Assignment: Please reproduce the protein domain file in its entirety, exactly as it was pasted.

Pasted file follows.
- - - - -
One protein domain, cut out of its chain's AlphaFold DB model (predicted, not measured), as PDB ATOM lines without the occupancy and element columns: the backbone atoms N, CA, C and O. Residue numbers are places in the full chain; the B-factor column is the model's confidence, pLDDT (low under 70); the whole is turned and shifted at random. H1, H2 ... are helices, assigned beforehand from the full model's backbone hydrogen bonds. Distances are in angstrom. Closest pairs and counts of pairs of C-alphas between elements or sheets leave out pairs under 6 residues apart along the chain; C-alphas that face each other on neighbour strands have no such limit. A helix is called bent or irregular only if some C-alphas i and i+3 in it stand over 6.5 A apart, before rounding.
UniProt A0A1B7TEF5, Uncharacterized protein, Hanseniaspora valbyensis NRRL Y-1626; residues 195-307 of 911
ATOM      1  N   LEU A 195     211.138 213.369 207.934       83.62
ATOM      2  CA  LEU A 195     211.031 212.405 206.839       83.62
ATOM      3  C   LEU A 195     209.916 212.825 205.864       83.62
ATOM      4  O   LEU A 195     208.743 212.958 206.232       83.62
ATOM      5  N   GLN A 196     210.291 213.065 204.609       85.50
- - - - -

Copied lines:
One protein domain, cut out of its chain's AlphaFold DB model (predicted, not measured), as PDB ATOM lines without the occupancy and element columns: the backbone atoms N, CA, C and O. Residue numbers are places in the full chain; the B-factor column is the model's confidence, pLDDT (low under 70); the whole is turned and shifted at random. H1, H2 ... are helices, assigned beforehand from the full model's backbone hydrogen bonds. Distances are in angstrom. Closest pairs and counts of pairs of C-alphas between elements or sheets leave out pairs under 6 residues apart along the chain; C-alphas that face each other on neighbour strands have no such limit. A helix is called bent or irregular only if some C-alphas i and i+3 in it stand over 6.5 A apart, before rounding.
UniProt A0A1B7TEF5, Uncharacterized protein, Hanseniaspora valbyensis NRRL Y-1626; residues 195-307 of 911
ATOM      1  N   LEU A 195     211.138 213.369 207.934       83.62
ATOM      2  CA  LEU A 195     211.031 212.405 206.839       83.62
ATOM      3  C   LEU A 195     209.916 212.825 205.864       83.62
ATOM      4  O   LEU A 195     208.743 212.958 206.232       83.62
ATOM      5  N   GLN A 196     210.291 213.065 204.609       85.50